At Sports Chaplaincy Australia, we believe in the power of playing the ‘long game’. To inspire you, we want to share with you some stories of how far we’ve already come.
Meet Brandon Chaplin
- Name: Brandon Chaplin
- What sport do you serve in? Chaplain for Port Adelaide Football Club in AFL, and President for Ironbank Bridgewater Cherry Gardens Football Club
- How long have you been a chaplain: 27 years
- What level of training do you have? BA Biblical Studies, Dip Ministry
- How many hours a week are you a chaplain? My time is limited to around 4 hours every week, but it is consistent. I keep presenting myself as a warm and welcoming face around everyone – players, coaches, support staff and administrative staff.
- What do you do when not a chaplain? Ride, swim, run, pastor, and support a club as president. I also enjoy hanging out with my wife, grandkids and making youtube videos.
- How many people/teams are you in contact with? 2 Clubs – 150 people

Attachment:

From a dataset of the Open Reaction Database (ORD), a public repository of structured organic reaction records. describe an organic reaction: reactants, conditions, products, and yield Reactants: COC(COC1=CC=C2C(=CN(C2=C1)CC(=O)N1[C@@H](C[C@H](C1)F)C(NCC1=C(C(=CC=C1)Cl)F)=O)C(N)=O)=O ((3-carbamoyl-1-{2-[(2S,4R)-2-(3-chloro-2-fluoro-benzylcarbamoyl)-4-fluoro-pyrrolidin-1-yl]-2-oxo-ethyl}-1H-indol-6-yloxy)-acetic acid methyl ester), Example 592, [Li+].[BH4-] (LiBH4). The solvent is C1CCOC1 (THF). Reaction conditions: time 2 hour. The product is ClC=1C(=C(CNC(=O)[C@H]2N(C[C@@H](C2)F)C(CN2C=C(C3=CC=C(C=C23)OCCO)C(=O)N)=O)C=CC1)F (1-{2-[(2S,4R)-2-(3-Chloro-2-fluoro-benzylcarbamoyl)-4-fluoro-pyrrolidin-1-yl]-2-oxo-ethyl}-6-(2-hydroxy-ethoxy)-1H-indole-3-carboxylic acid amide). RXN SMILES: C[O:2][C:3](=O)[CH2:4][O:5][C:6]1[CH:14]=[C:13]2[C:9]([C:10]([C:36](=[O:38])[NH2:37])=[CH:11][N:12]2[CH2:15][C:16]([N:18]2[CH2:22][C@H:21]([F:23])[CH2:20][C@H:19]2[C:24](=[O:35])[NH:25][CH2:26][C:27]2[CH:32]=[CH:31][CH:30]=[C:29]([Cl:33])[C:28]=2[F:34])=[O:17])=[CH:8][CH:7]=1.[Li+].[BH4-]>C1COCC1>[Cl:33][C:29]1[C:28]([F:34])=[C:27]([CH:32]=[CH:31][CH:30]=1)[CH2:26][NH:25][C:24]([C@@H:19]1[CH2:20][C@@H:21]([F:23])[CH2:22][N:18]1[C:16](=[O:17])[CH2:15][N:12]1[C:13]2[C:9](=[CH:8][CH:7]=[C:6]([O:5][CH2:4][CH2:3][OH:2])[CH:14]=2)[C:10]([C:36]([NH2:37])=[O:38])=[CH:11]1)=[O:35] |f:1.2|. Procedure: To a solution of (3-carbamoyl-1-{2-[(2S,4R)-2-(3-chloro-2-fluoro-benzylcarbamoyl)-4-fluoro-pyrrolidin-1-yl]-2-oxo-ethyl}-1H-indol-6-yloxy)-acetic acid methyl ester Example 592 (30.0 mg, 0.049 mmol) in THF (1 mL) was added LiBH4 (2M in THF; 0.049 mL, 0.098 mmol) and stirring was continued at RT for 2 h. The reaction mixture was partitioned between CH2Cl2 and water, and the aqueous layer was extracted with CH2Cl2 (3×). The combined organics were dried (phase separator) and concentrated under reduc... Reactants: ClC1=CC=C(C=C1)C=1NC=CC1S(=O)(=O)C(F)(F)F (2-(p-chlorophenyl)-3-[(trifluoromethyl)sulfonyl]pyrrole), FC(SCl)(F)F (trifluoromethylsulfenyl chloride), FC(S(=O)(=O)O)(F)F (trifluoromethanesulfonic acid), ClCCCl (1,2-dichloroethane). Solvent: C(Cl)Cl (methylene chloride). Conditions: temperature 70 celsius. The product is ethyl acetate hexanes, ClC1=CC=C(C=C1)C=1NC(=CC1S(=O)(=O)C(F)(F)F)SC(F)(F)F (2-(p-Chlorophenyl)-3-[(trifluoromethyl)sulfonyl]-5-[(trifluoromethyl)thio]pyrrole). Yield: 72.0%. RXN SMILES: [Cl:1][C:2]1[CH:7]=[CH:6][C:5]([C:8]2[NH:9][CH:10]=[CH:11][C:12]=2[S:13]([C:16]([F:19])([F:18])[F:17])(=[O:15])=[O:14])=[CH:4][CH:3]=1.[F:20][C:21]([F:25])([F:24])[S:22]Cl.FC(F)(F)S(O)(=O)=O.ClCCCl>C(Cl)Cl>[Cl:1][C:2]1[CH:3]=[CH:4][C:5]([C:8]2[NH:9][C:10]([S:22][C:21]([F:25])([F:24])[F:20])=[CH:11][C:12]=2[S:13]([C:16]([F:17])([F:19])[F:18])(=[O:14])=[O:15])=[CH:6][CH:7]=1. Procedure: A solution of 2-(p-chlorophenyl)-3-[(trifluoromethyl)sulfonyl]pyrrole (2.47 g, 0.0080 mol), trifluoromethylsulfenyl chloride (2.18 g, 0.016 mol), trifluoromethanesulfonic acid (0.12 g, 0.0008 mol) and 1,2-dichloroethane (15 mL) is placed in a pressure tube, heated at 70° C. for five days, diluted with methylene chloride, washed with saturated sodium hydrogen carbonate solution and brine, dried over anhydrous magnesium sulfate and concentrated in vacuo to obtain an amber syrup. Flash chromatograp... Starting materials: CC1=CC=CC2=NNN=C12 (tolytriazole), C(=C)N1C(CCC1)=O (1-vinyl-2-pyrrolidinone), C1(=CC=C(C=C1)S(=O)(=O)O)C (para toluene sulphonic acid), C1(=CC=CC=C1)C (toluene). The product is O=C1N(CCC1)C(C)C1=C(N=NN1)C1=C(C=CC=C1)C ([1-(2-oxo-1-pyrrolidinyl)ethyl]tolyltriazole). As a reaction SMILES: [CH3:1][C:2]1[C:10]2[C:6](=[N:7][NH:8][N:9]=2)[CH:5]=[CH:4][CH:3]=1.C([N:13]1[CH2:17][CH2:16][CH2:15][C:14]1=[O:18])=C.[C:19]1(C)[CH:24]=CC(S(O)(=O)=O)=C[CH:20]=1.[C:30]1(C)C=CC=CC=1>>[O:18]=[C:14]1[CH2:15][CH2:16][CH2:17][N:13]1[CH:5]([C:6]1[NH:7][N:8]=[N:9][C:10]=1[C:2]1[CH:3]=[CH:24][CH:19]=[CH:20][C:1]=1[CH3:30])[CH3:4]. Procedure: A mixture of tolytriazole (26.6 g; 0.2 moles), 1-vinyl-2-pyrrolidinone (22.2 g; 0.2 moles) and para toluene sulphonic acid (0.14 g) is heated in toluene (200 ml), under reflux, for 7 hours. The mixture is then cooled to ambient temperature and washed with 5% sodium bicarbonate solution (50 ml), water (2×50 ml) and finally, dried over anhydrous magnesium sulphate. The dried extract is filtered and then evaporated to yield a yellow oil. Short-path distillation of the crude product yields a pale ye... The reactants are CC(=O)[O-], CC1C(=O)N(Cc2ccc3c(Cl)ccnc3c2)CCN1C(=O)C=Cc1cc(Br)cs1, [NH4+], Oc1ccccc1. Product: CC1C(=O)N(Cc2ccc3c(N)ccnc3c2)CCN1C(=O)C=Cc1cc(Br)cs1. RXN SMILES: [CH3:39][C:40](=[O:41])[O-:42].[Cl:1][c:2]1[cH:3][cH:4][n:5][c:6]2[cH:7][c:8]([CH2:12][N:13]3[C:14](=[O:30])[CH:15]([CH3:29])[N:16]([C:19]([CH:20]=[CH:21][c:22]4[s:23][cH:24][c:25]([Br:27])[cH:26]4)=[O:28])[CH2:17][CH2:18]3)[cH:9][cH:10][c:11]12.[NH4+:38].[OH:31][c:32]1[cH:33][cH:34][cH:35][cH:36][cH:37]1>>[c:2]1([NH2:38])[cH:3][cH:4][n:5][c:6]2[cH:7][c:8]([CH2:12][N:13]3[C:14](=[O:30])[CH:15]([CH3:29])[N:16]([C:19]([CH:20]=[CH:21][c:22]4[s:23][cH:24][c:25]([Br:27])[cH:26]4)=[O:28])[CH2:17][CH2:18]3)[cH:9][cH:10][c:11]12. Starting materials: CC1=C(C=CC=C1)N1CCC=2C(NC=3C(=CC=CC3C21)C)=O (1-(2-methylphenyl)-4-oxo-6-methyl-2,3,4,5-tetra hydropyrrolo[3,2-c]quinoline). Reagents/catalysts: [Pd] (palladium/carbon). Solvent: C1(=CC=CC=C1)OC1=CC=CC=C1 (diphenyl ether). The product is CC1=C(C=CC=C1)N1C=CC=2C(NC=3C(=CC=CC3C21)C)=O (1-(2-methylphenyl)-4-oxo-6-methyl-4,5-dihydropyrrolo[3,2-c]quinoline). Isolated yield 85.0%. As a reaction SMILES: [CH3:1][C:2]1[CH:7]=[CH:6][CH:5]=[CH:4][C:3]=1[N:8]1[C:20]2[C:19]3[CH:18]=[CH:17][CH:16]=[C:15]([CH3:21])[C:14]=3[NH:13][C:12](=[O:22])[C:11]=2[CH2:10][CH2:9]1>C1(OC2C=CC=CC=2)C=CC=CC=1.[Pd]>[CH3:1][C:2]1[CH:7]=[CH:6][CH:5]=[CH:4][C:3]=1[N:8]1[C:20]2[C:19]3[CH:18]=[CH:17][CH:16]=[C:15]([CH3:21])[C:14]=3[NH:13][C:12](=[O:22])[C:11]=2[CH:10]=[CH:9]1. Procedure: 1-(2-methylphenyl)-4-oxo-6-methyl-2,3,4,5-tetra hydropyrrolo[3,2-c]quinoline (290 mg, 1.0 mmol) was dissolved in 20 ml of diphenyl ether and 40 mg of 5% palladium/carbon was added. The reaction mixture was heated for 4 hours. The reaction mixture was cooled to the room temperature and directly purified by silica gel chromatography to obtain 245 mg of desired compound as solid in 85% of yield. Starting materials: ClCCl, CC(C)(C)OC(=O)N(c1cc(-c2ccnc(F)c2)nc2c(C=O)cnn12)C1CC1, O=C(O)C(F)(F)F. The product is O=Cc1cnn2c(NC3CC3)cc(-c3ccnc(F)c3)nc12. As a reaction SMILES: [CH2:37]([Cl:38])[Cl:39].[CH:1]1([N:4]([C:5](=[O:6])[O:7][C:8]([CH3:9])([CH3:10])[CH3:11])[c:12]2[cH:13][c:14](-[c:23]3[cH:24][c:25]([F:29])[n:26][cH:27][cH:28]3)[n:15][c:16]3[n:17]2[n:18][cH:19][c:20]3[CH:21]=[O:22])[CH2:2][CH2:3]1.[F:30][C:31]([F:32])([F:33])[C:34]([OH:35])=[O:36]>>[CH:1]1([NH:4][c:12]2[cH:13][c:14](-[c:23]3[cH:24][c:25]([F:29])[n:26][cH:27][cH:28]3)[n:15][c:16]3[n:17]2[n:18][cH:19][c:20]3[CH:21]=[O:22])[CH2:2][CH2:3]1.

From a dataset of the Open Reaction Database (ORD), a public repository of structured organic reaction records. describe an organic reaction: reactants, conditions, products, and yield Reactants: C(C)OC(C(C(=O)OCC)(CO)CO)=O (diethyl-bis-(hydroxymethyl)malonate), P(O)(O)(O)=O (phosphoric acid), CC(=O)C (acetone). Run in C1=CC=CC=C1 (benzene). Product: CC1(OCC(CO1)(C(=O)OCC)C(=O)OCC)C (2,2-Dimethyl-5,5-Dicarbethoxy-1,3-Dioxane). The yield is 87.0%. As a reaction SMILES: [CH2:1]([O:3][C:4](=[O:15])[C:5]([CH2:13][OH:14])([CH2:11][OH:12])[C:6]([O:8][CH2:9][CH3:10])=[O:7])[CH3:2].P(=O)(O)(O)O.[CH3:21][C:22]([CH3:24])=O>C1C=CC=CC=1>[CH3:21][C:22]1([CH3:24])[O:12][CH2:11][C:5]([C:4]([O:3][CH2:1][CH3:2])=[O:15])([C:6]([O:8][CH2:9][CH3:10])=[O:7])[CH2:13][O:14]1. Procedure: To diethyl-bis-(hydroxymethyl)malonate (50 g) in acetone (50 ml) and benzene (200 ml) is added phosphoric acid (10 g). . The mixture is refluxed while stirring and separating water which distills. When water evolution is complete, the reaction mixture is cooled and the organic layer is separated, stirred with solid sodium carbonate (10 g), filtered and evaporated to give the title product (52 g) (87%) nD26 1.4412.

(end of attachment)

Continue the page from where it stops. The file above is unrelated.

Why did you decide to train to become a chaplain?
I love Jesus and I love footy. Sports chaplaincy just seemed like the perfect combination.
I make myself known to people and as much as possible try to take an interest in people’s lives, off the field or away from their job. I want to take an interest in them as a whole person – being interested in their life away from their athletic endeavours.
What seasons have you been present for in your community? Is there a story of particular significance?
I’ve been present for 27 seasons! As a sports chaplain you are often on the fringe and can feel under-utilised or irrelevant. That is, until everything goes wrong, or tragedy strikes. This becomes your moment – the time when your presence is valued and appreciated. But it only becomes ‘your moment’, because you have spent months, years or even decades being present – getting in the way without getting in the way. For me, the deaths of John McCarthy and Phil Walsh were significant. These tragedies had been real and deep and heartbreaking. The moment no one wants, becomes your moment, because that is what we are called to. I consider it a privilege.
Finish this sentence: “To me, playing the long game means…turning up each week regardless..”